Apple extends an in-app purchase exemption for some developers impacted by pandemic

The pandemic isn’t over yet, according to Apple. The iPhone maker has once again pushed back a Covid-era deferral of an App Store rule that allowed app developers to bypass Apple’s in-app purchase system for specific services that had been forced to go virtual due to ongoing Covid outbreaks. Specifically, Apple will continue to defer its App Store Review Guideline 3.1.1, which requires apps offering “paid online group services” to do so via in-app purchases.

The impacted developers — whose original business models were built around in-person events, not virtual ones — have been able to forgo Apple’s requirement to use its in-app purchase system during the pandemic.

Initially, Apple had only dropped the in-app purchase requirement on person-to-person services — like those involving a medical consultation between a doctor and patient, a tutoring session between a teacher and student, a real estate tour between a realtor and client, or a fitness training session between a trainer and client, for example. But Apple was soon publicly criticized by Meta (Facebook), for continuing charge commissions on group services events that could hurt small businesses during a global pandemic.

Facebook, of course, had an ulterior motive. It wanted Apple to give it permission to use Facebook Pay, its own payments system, where it was waiving fees, instead of Apple’s in-app purchases. Even if Apple had only temporarily agreed, Facebook would have been able to onboard many thousands of customers into its own payments ecosystem.

Instead, Apple temporarily deferred its own fees for online group services, including one-to-few and one-to-many services, like online seminars or group yoga classes. This addressed Meta’s criticism that it was profiting off the backs of small businesses being crushed by the pandemic, while also not giving Facebook Pay any advantages.

As the pandemic continued, however, Apple has had to keep pushing back the deadline that would have ended the deferral and returned these businesses to Apple’s in-app payments system. In November 2020, Apple extended the deadline for the deferral’s end to June 2021. And in April 2021, it extended it again to December 31, 2021. Last November, Apple reminded developers the deadline was soon approaching.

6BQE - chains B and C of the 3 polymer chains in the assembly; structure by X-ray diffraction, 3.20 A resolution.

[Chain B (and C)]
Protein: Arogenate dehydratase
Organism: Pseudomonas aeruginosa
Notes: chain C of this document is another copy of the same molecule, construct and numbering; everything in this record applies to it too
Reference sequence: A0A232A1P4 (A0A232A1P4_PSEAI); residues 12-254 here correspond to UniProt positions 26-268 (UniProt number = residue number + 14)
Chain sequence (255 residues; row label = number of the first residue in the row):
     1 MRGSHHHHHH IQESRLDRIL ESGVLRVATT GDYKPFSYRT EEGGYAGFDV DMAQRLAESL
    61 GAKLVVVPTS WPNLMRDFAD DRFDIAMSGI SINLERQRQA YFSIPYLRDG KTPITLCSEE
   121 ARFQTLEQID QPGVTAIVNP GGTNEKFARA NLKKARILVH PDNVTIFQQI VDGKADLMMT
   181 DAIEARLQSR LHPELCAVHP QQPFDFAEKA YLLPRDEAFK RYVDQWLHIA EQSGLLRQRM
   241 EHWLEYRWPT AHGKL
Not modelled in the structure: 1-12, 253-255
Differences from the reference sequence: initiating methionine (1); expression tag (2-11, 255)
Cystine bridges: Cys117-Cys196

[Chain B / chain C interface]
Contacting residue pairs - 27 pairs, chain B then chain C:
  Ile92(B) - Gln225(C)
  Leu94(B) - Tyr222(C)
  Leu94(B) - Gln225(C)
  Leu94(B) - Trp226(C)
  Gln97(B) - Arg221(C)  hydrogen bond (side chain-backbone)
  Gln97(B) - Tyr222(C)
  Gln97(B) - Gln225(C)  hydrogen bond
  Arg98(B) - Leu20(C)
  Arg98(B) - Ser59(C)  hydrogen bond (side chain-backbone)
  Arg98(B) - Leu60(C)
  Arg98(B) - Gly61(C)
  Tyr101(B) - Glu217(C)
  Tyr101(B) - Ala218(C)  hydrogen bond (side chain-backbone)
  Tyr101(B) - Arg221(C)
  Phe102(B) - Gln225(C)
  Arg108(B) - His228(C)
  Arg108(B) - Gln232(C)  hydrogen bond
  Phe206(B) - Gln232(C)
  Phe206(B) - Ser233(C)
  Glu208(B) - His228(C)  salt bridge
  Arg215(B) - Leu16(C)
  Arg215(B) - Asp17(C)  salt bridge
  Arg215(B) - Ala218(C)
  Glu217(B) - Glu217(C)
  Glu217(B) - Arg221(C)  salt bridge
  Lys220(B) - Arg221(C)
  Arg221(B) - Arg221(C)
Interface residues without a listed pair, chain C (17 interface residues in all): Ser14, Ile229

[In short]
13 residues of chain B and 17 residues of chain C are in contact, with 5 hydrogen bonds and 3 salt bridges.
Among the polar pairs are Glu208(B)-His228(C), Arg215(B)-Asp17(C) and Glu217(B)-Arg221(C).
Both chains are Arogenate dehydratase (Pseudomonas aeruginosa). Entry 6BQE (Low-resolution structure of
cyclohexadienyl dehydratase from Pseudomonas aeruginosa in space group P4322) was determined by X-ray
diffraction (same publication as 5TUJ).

Unfortunately, the impacts of the omicron variant caused Apple to push that deadline yet again.

Now, the company says impacted developers will have until June 30, 2022, to return to Apple’s in-app purchase system — a date Apple clearly hopes will be a more palpable time frame to start tapping back into its lost revenue stream.

The company also noted it’s extending the deadline to implement account deletion functionality inside apps that allow for account creation, due to “the complexity of implementing this requirement. In other words, it’s a change that’s time-consuming and difficult to implement, but even more so when businesses are again struggling with office closures, staff out sick with Covid, and kids attending virtual school at home.

The extensions, announced quietly over the weekend with a post on Apple’s Developer site, come at a time when Apple’s in-app purchase business model is under attack from many sides. The company is engaged with a lawsuit with Epic Games, now under appeal, and was just fined by a Dutch regulator for not complying with antitrust rules as Apple continues to force developers to use its in-app purchase infrastructure for third-party payments. The company also had to recently comply with a similar rule over in-app payments in South Korea.